California school district tries new way to retain teachers: low-cost apartments on school property
School districts across the country are grappling with teacher shortages — and communities with unaffordable housing are often the hardest hit.
“There were times when we didn’t have a math teacher, or we didn’t have a language teacher,” Megan Carey, principal of Terra Nova High School, just south of San Francisco, told CBS News.
The reason? “High cost of living – 100%!” she says.
Now his school district is trying something new: affordable housing on school grounds. It is a 122-unit apartment complex that was approved by local voters and built for teachers and staff on property owned by the Jefferson Union High School District.
“It’s very spacious,” said Michaela Ott, who teaches biology at Jefferson High School, which is also in the district. “Extremely spacious!”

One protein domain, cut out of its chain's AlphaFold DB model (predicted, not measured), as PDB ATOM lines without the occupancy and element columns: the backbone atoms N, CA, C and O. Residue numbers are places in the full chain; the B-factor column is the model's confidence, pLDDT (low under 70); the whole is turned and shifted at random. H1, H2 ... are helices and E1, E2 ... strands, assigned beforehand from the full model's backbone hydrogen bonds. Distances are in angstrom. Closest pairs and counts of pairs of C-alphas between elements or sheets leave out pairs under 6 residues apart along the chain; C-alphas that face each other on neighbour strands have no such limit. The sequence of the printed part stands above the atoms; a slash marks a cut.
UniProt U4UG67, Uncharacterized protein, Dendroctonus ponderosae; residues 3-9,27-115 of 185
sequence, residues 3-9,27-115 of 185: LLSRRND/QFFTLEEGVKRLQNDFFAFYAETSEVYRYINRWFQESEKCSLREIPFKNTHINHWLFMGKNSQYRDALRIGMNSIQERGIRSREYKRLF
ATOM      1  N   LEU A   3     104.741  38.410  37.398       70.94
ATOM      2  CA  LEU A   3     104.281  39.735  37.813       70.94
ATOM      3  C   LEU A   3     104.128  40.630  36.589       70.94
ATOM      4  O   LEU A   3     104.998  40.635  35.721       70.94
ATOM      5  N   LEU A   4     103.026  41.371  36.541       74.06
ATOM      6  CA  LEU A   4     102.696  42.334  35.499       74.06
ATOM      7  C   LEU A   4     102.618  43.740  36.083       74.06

Ott said an average two-bedroom apartment in the neighborhood would cost more than $3,000 a month. His rent is $1,600.
“If I hadn’t found a place to live, it would have been very difficult for me to make ends meet,” she said, later adding, “To be able to live in a place where I feel like I to be able to relax […] I feel a weight lift off my shoulders.”
Jonathon Krupp, who taught social studies for 13 years, told CBS News he was “absolutely blown away” by the idea.
“There are no words to describe it,” he said. “I think it gives teachers hope.”
While other school districts still have vacancies, Carey said Terra Nova High School is full. One of those staff members is Erick Willemse, who says he couldn’t have coached cross country without the subsidized apartment.
“Delivering pizza actually pays more than coaching in this neighborhood! he says, calling the apartment program a “bargain”.
When asked what her message would be to other school districts, Carey replied, “Do it! Everyone will benefit.”
“Absolutely money well spent,” she added.